As we near the end of the lengthy school holidays, I give a little cheer.
Having three children with special needs at home... 24 hours a day... for 6-8 weeks would test the patience of the most saintly saint.
Don't get me wrong, I love my children dearly and I wouldn't change them for the world, but all of my children have sleeping difficulties, so it really is a 24 hour day!
So, the first four weeks go by with happy children who march behind you crumbling their biscuit while you vacuum, help you do the washing by adding the black sock to the white wash and of course, help you clean your sparkling window, with their baby wipe (with added lotion).
Yes, you know what I'm talking about.
So, to entertain your little monsters, there's nothing better than a trip to an overpriced, packed full, hot and stinky soft play area. However, I long to be the parent who can wander in there, with my magazine or thrilling novel and a coffee, and switch off to the screaming, snot dribbling surroundings, while my little angels climb and jump and wave every so often.
I'm the mother who has to hush my children to the doorway to check that it's not too full or noisy (first born), that it doesn't smell too plasticky (second born) and that there is good security on the entrance/exit doors (third born). If just one of these categories falls beneath my childrens' tolerable standards, it's a no go and the other two will be hauled back to the car- one child under each arm.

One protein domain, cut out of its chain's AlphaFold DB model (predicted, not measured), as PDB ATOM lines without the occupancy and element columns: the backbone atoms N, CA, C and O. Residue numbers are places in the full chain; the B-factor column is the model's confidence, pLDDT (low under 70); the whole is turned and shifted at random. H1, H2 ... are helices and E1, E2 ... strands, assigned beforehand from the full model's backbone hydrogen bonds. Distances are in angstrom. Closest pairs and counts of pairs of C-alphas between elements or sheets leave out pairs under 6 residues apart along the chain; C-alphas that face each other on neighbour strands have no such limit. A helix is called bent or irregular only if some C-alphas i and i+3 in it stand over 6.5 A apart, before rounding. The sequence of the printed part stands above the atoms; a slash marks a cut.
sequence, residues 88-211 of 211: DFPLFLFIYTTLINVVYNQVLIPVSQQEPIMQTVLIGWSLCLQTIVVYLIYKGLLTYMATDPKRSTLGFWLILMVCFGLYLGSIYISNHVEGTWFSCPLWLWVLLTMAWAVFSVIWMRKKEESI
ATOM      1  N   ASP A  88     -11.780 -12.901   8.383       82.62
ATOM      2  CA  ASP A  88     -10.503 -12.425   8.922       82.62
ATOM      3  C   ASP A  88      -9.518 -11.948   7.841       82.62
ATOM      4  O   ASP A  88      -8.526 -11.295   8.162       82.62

A lovely trip to the farm may be an option...after all, all children like animals...right? Wrong.
Getting second born through the entrance gate past the 'stinky' pigs is the first challenge. Discussing the fact that the nettles on the grass will not get through tough leather boots is the next challenge for my first born and I spend the rest of the visit wearing down the mesh on the floor of the play park running after our third born who, when returned to the slide, simply makes his escape bid again, and again... and again.
I see fresh faced, well slept, made up yummy mummys' everywhere I go, with their beautifully turned out, chocolate free, carrot stick munching angels, diligently holding mummy's hand, their white ruffles blinding me in the sun, and the dress-panted, shiny shoed boys not touching their perfectly gelled hair. While I hide the mini bag of buttons in my anorak... yes, with the added component of a tomato ketchup smear from a favourite fast food restaurant, my hair clipped back and fighting to keep first born rascal from exiting his moving pushchair, Houdini style.
So, after all of that, I raise my hands in the air and I thank goodness that soon, the teachers will return to school and take our crumb crumbling, energy exhausting, chocolate munching youngsters into the classroom and give us our peace, quiet and routines back!Suggest a correction